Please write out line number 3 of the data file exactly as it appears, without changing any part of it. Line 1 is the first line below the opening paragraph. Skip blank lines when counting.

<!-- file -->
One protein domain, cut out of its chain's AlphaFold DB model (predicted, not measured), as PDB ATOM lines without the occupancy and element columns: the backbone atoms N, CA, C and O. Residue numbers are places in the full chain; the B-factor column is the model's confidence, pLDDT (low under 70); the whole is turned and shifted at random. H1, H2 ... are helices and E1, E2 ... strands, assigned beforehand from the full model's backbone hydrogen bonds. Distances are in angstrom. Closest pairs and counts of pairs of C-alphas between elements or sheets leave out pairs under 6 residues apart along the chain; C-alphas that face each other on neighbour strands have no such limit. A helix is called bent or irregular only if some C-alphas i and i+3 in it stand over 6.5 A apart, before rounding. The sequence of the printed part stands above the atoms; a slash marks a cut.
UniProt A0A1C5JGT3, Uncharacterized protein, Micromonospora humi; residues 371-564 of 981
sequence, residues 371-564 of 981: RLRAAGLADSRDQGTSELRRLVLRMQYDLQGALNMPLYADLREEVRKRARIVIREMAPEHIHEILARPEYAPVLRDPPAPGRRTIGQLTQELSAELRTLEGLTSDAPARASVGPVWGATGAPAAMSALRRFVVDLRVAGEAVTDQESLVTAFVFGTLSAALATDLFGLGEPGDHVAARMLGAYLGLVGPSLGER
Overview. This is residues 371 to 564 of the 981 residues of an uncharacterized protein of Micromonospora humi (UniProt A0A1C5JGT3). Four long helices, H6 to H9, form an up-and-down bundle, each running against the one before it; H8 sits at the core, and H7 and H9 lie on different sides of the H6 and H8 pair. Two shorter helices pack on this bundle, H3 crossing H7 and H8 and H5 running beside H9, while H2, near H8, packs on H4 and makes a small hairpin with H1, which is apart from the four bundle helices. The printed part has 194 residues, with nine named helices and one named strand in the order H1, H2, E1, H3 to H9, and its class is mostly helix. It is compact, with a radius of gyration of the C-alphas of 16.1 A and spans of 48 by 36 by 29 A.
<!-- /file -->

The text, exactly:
Overview. This is residues 371 to 564 of the 981 residues of an uncharacterized protein of Micromonospora humi (UniProt A0A1C5JGT3). Four long helices, H6 to H9, form an up-and-down bundle, each running against the one before it; H8 sits at the core, and H7 and H9 lie on different sides of the H6 and H8 pair. Two shorter helices pack on this bundle, H3 crossing H7 and H8 and H5 running beside H9, while H2, near H8, packs on H4 and makes a small hairpin with H1, which is apart from the four bundle helices. The printed part has 194 residues, with nine named helices and one named strand in the order H1, H2, E1, H3 to H9, and its class is mostly helix. It is compact, with a radius of gyration of the C-alphas of 16.1 A and spans of 48 by 36 by 29 A.